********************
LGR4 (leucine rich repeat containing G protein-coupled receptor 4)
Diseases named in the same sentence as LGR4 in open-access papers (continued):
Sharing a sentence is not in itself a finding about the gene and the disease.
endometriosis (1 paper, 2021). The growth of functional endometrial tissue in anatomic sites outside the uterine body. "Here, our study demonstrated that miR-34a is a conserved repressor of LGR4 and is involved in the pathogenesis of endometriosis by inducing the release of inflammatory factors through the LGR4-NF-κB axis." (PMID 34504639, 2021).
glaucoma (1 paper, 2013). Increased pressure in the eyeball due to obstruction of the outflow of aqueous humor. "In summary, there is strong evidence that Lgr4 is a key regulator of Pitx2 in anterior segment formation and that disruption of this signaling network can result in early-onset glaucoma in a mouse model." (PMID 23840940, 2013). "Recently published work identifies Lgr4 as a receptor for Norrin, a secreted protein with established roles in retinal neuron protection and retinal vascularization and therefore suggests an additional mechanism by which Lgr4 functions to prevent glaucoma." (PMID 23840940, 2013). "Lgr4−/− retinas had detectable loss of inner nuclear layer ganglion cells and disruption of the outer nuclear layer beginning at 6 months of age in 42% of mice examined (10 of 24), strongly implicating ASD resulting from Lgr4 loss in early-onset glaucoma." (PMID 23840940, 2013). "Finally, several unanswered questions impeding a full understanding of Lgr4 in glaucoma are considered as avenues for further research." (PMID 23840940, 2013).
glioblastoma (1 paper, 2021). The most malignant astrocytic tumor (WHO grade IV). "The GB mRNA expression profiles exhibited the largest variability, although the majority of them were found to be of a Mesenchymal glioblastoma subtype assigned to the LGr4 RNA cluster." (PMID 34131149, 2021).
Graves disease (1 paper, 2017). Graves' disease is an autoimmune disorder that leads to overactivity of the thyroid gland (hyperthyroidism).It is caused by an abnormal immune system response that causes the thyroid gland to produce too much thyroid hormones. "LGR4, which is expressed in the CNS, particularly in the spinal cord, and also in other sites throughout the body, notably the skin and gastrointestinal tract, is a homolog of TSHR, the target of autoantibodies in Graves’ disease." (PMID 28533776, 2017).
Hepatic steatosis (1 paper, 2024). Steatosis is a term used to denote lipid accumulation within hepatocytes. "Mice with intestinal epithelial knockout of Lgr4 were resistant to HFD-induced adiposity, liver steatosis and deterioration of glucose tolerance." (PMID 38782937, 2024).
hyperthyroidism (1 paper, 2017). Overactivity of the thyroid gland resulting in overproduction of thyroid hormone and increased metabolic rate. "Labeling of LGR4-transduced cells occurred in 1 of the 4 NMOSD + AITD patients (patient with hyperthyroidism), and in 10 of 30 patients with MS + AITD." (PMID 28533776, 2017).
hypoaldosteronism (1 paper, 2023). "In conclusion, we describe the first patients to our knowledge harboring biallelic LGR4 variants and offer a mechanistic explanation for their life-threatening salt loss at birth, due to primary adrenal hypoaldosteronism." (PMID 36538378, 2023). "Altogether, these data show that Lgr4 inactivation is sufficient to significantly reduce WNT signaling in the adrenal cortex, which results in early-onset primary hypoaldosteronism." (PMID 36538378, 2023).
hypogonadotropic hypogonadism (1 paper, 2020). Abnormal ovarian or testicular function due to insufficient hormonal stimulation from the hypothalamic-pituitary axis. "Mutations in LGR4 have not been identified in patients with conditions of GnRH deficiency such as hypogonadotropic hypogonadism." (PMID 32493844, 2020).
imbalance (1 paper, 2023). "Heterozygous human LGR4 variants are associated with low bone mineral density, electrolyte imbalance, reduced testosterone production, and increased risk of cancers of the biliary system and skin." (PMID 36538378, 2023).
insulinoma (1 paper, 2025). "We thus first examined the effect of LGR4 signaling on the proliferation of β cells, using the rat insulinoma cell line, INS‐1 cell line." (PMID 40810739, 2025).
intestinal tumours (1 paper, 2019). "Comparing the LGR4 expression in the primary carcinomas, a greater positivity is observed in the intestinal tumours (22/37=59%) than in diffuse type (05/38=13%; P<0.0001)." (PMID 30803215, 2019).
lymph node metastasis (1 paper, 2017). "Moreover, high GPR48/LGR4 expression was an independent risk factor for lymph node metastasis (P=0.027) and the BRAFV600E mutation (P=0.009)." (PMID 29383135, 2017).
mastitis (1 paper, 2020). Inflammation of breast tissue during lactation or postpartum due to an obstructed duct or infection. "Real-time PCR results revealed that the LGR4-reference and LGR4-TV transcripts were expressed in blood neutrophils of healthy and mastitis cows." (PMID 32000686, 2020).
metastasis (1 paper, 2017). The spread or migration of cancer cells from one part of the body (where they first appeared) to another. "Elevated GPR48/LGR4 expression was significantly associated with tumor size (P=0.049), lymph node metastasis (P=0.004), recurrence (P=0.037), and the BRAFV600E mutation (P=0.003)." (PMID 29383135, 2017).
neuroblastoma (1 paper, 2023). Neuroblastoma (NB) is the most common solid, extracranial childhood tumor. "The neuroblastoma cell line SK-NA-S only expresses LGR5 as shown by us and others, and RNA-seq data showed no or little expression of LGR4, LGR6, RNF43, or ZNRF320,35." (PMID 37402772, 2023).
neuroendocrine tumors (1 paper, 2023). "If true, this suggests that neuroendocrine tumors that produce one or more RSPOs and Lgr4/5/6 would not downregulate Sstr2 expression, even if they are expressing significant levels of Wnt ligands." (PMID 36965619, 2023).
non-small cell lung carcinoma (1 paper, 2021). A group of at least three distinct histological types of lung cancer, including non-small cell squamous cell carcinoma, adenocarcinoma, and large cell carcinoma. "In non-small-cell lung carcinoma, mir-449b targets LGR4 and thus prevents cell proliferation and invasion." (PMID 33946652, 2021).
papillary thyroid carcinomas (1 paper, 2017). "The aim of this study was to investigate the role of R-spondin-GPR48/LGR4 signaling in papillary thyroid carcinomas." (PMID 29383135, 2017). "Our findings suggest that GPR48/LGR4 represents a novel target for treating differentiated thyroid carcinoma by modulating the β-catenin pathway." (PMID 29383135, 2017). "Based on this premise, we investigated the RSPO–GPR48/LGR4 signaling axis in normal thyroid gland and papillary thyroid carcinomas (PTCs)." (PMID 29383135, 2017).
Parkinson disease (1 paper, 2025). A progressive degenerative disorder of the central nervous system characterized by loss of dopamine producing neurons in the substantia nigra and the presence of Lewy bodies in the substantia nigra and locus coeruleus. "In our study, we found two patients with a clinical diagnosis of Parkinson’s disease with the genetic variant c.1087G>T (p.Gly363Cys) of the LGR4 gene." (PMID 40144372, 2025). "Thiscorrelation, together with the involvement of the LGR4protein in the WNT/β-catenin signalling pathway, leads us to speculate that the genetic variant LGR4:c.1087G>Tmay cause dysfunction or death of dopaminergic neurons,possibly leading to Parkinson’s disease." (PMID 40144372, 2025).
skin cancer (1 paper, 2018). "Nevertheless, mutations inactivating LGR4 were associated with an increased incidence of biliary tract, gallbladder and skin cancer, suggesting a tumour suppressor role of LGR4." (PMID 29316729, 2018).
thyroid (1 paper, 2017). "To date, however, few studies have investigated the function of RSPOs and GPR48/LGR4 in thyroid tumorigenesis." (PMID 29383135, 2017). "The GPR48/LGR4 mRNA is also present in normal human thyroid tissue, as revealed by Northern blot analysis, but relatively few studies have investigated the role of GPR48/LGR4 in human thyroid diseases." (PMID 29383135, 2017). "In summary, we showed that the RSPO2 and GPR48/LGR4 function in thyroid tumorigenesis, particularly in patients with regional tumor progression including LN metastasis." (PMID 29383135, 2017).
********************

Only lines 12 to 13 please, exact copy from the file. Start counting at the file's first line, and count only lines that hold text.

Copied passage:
imbalance (1 paper, 2023). "Heterozygous human LGR4 variants are associated with low bone mineral density, electrolyte imbalance, reduced testosterone production, and increased risk of cancers of the biliary system and skin." (PMID 36538378, 2023).
insulinoma (1 paper, 2025). "We thus first examined the effect of LGR4 signaling on the proliferation of β cells, using the rat insulinoma cell line, INS‐1 cell line." (PMID 40810739, 2025).